It has been an article of faith among Democrats from the moment they recovered (sort of) from the shock of November 2016 that they would get their revenge in November 2018 against “vulnerable” Republicans in Congress, none supposedly more vulnerable than Kevin Yoder of Kansas’s 3rd District.
Some sample headlines:
KMUW Wichita: “Trends Indicate Yoder Could Be Vulnerable In KS 3rd District Race”
Kansas City Star: “Why Rep. Kevin Yoder could lose his re-election bid in 2018”
KCUR: “Democrats Targeting Yoder In Bid To Gain U.S. House Majority”
Local donors, however, do not appear to share the media’s bleak perspective on Yoder’s chances. They are betting Yoder will win. Yoder brought in $500,000 in the fourth quarter of 2017, leaving him with more than $1.75 million in cash-on-hand. In fact, for the second straight quarter, Yoder received twice the donations of his Democratic challengers combined.
“Democrats are panicking today,” said C. J. Grover, Yoder for Congress spokesperson. “They’re probably confounded as to why Kansans aren’t responding positively to the party that calls $3,000 bonuses, minimum wage increases, and new benefits packages ‘crumbs.'”
The public has begun to see through the media smokescreen. A newly released poll from the Monmouth University Polling Institute shows the generic Democrat lead in congressional races shrinking from 15 percent to 2 percent in the month following the passage of tax reform. This poll was taken before President Trump’s successful state of the union speech.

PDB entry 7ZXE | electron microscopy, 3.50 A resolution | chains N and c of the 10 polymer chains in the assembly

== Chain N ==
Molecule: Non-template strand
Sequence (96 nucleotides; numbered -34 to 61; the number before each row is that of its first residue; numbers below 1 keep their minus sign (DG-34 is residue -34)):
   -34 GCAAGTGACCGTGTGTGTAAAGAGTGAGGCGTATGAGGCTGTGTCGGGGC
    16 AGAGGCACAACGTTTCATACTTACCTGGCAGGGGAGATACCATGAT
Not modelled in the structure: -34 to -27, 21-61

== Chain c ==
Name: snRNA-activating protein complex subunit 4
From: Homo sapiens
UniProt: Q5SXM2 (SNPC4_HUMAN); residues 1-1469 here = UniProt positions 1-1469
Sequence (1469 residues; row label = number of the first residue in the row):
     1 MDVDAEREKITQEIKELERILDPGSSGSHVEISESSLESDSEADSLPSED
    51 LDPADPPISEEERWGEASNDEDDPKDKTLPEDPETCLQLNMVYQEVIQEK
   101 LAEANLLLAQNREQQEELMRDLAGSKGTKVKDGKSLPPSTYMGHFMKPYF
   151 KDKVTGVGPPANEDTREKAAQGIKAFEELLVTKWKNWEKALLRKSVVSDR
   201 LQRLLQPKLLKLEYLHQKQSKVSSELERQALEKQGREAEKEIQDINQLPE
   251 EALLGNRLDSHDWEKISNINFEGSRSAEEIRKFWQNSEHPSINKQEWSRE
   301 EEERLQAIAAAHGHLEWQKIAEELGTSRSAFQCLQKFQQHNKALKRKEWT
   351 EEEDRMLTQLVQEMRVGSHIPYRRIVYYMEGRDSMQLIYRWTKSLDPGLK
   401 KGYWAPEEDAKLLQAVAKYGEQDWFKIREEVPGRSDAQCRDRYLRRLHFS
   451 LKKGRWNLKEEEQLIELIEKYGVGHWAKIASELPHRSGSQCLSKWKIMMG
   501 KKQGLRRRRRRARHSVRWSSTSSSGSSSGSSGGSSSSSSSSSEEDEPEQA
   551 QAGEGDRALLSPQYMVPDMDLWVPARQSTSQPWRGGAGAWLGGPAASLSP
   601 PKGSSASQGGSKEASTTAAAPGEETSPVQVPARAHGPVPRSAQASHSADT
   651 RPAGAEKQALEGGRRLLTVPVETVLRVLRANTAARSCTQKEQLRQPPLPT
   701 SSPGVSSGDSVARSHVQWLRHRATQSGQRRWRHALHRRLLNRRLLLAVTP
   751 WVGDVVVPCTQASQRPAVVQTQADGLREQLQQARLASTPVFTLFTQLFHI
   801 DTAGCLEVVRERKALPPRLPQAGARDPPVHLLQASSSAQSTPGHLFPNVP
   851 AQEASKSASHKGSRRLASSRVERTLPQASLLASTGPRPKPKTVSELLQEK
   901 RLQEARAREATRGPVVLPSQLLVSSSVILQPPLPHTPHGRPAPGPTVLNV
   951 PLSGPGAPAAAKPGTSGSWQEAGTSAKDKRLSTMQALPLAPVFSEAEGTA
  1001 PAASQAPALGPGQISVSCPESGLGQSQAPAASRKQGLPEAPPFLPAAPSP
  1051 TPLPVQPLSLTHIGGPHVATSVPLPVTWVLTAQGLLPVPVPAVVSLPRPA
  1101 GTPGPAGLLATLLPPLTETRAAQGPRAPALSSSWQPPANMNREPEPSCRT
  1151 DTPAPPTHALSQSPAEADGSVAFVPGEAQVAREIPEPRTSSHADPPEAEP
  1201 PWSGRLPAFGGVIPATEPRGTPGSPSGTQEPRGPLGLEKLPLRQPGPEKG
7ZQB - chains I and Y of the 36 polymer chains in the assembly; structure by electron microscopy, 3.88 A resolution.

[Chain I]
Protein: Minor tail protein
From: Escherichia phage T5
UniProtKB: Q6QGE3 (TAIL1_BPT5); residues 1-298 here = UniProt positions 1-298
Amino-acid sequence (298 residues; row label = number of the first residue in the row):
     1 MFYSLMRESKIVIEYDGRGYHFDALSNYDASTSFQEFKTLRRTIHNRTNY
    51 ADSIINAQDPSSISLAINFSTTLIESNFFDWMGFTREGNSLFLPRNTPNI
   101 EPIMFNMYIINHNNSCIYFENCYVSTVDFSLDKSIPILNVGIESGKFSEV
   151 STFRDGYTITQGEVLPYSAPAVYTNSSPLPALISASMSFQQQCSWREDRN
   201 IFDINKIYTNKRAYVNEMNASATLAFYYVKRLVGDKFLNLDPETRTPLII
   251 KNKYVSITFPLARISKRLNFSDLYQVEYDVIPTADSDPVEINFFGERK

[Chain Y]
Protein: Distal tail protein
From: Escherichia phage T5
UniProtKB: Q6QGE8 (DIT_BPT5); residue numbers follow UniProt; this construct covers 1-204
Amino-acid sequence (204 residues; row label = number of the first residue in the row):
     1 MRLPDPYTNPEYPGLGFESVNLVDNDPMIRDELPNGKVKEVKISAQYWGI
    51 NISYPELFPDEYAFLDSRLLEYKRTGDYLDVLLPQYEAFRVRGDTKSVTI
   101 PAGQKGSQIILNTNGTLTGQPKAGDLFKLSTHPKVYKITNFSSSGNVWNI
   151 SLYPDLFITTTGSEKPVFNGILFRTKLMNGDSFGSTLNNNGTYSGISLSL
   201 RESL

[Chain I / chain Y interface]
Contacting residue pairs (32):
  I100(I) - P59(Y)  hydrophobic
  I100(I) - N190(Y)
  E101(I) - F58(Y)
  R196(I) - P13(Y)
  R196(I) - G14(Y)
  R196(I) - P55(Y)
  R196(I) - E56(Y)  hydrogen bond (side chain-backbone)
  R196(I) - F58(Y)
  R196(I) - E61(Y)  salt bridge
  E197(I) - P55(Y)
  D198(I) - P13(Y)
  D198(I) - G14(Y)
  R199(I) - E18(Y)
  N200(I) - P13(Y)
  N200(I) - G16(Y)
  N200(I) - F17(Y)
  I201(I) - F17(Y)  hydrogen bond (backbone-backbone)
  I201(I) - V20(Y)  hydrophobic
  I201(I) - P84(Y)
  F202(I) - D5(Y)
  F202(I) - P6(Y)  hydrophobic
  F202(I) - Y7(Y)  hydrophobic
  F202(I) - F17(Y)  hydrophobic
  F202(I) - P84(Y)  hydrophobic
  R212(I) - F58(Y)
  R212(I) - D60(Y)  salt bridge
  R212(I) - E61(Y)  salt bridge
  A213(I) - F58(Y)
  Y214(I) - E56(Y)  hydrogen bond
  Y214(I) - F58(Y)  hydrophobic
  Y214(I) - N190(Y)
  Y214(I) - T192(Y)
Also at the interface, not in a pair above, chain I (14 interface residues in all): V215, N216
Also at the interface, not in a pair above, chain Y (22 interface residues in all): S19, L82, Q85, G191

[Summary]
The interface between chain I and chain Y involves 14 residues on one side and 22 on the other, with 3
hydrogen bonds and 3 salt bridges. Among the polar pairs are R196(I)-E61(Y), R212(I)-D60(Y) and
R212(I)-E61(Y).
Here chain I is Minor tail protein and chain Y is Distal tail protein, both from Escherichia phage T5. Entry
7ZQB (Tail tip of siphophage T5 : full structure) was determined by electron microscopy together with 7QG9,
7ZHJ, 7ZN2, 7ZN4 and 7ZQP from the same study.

It should be noted too that before the election of 2016, the Democrats were insisting that Trump’s nomination left Yoder vulnerable. Case in point is this headline from the Topeka Capital-Journal: “National Democrats see Rep. Kevin Yoder as vulnerable with Trump as nominee.”
What has beguiled Democrats is the fact that Hillary Clinton outpolled Trump in the 3rd District 47.2 to 46.0. Their thinking is that if they can tie Yoder to Trump, who is still wildly unpopular in newsrooms and Democratic hangouts throughout the district, they can sink his candidacy.
They are dreaming. In 2016, soft Republican suburban districts that had voted for Romney in 2012 went for Hillary. Johnson County fit the national model perfectly. The respectable Republican business class saw in Trump a less than respectable populist whose tax and spending policies were something of a crap shoot.
With the passage of tax reform, that equation changes. In 2018, the ever “vulnerable” Kevin Yoder is likely to carry the district by more than the nearly 10 points he won by in 2016, especially if the Democrats insist on tying him to Trump.